Ask any group of Christians how many of them have been discipled and you won’t see many hands raised. Ask the same group how many are discipling someone and you’ll likely get the same results. What’s going on here? How come the one thing Jesus asked us to do before he left the earth is something we don’t do?
We all want to feel special. The need to be noticed, to count or stand out to one other person is hard-wired in us all. It finds its fullest expression in the relationship between a mom and her infant. The studies show us that it’s not just the simple sucking of breast milk and the nutrition it provides, it’s the physical touch and focused attention of that mother that calls forth the life force within a baby. The baby’s body hungers for the milk; the baby’s soul hungers for the sheer connection with mom.
As we grow and are buffeted by life’s hurts, we hear a conflicting message over and over again, “
You’re not special. You’re ugly and flawed and need to perform in order to be loved.” The message is the same, but we all hear it in a way that feels secret and isolating, as though we’re the only abnormal one, the runt of the litter shunted to the side.
And so, the discipler’s one-on-one meeting is salve to a wounded soul. It works a deep magic over time. It whispers “You’re special to me” in ways that dissolve the lies that have scabbed over the old wounds.
The efficiency expert or the type A-run-amok or the diffident soul will pale at this analysis. They will find reasons to disciple in bigger groups. But only the deep magic of a one-on-one will do.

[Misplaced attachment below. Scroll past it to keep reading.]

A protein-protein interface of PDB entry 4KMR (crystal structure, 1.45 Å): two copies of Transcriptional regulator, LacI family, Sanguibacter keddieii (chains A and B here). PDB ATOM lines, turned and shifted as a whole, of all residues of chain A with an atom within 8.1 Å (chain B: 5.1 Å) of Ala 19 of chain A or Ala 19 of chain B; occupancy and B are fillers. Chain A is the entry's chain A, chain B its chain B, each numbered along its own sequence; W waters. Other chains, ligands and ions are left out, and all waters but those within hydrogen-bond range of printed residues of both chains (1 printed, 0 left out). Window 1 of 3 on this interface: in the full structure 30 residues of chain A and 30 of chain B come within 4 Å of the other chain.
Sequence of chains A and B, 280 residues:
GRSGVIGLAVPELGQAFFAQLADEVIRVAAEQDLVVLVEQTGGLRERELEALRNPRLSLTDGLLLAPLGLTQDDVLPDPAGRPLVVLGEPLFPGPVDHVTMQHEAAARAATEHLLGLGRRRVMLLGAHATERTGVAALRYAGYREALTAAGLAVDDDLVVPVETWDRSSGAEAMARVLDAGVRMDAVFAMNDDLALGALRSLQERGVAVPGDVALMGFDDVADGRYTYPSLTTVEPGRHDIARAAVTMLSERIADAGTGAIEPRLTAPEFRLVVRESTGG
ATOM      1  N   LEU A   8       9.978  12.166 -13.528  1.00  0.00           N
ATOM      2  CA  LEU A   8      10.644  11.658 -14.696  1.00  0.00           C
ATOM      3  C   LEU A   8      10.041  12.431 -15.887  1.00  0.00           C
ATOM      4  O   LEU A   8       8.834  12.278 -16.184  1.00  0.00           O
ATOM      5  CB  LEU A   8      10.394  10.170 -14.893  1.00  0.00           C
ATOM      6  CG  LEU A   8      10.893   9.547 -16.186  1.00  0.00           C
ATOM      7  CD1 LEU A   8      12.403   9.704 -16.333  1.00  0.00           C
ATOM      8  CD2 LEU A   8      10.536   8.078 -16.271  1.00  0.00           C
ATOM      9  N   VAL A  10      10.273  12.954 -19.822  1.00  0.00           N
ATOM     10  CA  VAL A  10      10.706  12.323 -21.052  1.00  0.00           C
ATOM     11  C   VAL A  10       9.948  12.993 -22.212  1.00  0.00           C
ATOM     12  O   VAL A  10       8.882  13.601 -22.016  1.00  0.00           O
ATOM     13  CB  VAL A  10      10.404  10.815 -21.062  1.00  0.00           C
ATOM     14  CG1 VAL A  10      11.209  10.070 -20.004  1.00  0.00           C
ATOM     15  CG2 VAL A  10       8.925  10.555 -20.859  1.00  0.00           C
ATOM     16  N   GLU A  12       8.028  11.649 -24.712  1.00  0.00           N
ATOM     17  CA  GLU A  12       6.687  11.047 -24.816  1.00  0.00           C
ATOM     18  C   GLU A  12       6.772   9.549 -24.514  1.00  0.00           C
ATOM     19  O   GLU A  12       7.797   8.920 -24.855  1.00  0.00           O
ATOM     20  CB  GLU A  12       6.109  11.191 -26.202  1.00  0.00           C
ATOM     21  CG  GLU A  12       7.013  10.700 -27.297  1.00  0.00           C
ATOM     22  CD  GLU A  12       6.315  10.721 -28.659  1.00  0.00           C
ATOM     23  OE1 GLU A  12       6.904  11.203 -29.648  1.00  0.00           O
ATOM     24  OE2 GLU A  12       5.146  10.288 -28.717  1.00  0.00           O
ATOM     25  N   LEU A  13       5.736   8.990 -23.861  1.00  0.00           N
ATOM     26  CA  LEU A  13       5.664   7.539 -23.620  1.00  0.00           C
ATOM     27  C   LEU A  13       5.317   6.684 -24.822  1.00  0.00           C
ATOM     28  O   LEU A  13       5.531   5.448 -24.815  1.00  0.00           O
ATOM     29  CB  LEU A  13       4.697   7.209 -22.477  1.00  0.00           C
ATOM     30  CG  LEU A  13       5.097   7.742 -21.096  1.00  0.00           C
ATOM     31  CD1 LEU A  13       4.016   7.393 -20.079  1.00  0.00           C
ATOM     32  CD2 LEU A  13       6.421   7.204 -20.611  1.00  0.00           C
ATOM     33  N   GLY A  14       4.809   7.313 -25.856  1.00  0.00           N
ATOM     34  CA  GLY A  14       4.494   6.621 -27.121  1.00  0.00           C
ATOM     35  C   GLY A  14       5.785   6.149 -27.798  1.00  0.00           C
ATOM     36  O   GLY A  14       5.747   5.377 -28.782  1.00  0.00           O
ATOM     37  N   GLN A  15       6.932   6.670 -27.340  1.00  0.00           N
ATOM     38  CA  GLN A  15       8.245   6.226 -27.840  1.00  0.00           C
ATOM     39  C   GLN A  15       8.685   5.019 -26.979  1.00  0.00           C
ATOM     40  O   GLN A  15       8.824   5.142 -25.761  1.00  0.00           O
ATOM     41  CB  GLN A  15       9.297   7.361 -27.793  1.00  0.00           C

We are God with skin on. He doesn’t come to us with a one-size fits all message. He touches the tender parts of our innermost being, the private places that we dare not admit to anyone, even ourselves. He comes to us and with the tenderness of a mother, whispers, “You
are special. Don’t believe the lies.”
As God’s representatives, we not only steward His message, but His methods. We don’t whip out the bullhorn to blare the news of another person’s specialness. We come with a personal touch that communicates in ways that words never could.
Committing time and attention to one other person is an act of great bravery. It states, “I will be like God to you. I will show you in ways that you can feel, ways that are your reality, what God thinks about you. It’s what our mother whispered to us, what we knew all along: “
You are special!”